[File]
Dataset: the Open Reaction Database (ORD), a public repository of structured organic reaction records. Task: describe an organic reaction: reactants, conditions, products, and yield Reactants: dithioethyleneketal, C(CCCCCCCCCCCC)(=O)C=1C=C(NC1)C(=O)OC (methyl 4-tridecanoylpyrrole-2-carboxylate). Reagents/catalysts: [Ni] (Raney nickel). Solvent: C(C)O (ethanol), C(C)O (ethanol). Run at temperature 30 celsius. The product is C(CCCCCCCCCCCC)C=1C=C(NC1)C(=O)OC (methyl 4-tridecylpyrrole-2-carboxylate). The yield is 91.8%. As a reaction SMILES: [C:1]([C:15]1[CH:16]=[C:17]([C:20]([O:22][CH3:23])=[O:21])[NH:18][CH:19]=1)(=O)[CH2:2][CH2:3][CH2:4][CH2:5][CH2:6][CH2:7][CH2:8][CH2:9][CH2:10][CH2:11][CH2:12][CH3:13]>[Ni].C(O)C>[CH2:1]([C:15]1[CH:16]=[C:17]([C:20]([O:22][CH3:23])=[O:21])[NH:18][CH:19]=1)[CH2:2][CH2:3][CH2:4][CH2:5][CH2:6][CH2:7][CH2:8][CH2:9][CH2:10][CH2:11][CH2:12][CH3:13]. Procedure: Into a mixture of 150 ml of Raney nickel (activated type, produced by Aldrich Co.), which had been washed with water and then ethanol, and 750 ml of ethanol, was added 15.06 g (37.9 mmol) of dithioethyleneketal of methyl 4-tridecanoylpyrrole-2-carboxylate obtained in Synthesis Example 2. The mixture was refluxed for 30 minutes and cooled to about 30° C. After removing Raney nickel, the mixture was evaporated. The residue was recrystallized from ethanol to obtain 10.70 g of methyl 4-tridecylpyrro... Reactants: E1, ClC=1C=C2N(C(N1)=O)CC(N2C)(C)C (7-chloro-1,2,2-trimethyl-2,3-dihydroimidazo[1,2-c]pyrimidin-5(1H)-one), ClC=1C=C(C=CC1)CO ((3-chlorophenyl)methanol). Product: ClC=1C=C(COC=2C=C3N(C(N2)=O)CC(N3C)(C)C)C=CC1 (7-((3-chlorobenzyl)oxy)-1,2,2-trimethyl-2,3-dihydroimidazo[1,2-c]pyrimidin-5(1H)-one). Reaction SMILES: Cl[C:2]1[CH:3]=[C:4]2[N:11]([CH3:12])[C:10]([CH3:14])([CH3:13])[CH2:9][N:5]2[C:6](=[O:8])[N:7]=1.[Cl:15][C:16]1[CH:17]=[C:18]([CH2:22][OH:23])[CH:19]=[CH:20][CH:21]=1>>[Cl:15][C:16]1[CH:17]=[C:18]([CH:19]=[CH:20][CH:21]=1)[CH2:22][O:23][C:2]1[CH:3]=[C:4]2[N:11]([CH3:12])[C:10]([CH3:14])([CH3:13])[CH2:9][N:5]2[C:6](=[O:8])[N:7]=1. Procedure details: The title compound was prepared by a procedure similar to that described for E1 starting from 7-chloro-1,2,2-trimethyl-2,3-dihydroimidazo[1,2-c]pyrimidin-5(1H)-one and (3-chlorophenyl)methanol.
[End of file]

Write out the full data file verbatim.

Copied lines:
Dataset: the Open Reaction Database (ORD), a public repository of structured organic reaction records. Task: describe an organic reaction: reactants, conditions, products, and yield Reactants: dithioethyleneketal, C(CCCCCCCCCCCC)(=O)C=1C=C(NC1)C(=O)OC (methyl 4-tridecanoylpyrrole-2-carboxylate). Reagents/catalysts: [Ni] (Raney nickel). Solvent: C(C)O (ethanol), C(C)O (ethanol). Run at temperature 30 celsius. The product is C(CCCCCCCCCCCC)C=1C=C(NC1)C(=O)OC (methyl 4-tridecylpyrrole-2-carboxylate). The yield is 91.8%. As a reaction SMILES: [C:1]([C:15]1[CH:16]=[C:17]([C:20]([O:22][CH3:23])=[O:21])[NH:18][CH:19]=1)(=O)[CH2:2][CH2:3][CH2:4][CH2:5][CH2:6][CH2:7][CH2:8][CH2:9][CH2:10][CH2:11][CH2:12][CH3:13]>[Ni].C(O)C>[CH2:1]([C:15]1[CH:16]=[C:17]([C:20]([O:22][CH3:23])=[O:21])[NH:18][CH:19]=1)[CH2:2][CH2:3][CH2:4][CH2:5][CH2:6][CH2:7][CH2:8][CH2:9][CH2:10][CH2:11][CH2:12][CH3:13]. Procedure: Into a mixture of 150 ml of Raney nickel (activated type, produced by Aldrich Co.), which had been washed with water and then ethanol, and 750 ml of ethanol, was added 15.06 g (37.9 mmol) of dithioethyleneketal of methyl 4-tridecanoylpyrrole-2-carboxylate obtained in Synthesis Example 2. The mixture was refluxed for 30 minutes and cooled to about 30° C. After removing Raney nickel, the mixture was evaporated. The residue was recrystallized from ethanol to obtain 10.70 g of methyl 4-tridecylpyrro... Reactants: E1, ClC=1C=C2N(C(N1)=O)CC(N2C)(C)C (7-chloro-1,2,2-trimethyl-2,3-dihydroimidazo[1,2-c]pyrimidin-5(1H)-one), ClC=1C=C(C=CC1)CO ((3-chlorophenyl)methanol). Product: ClC=1C=C(COC=2C=C3N(C(N2)=O)CC(N3C)(C)C)C=CC1 (7-((3-chlorobenzyl)oxy)-1,2,2-trimethyl-2,3-dihydroimidazo[1,2-c]pyrimidin-5(1H)-one). Reaction SMILES: Cl[C:2]1[CH:3]=[C:4]2[N:11]([CH3:12])[C:10]([CH3:14])([CH3:13])[CH2:9][N:5]2[C:6](=[O:8])[N:7]=1.[Cl:15][C:16]1[CH:17]=[C:18]([CH2:22][OH:23])[CH:19]=[CH:20][CH:21]=1>>[Cl:15][C:16]1[CH:17]=[C:18]([CH:19]=[CH:20][CH:21]=1)[CH2:22][O:23][C:2]1[CH:3]=[C:4]2[N:11]([CH3:12])[C:10]([CH3:14])([CH3:13])[CH2:9][N:5]2[C:6](=[O:8])[N:7]=1. Procedure details: The title compound was prepared by a procedure similar to that described for E1 starting from 7-chloro-1,2,2-trimethyl-2,3-dihydroimidazo[1,2-c]pyrimidin-5(1H)-one and (3-chlorophenyl)methanol.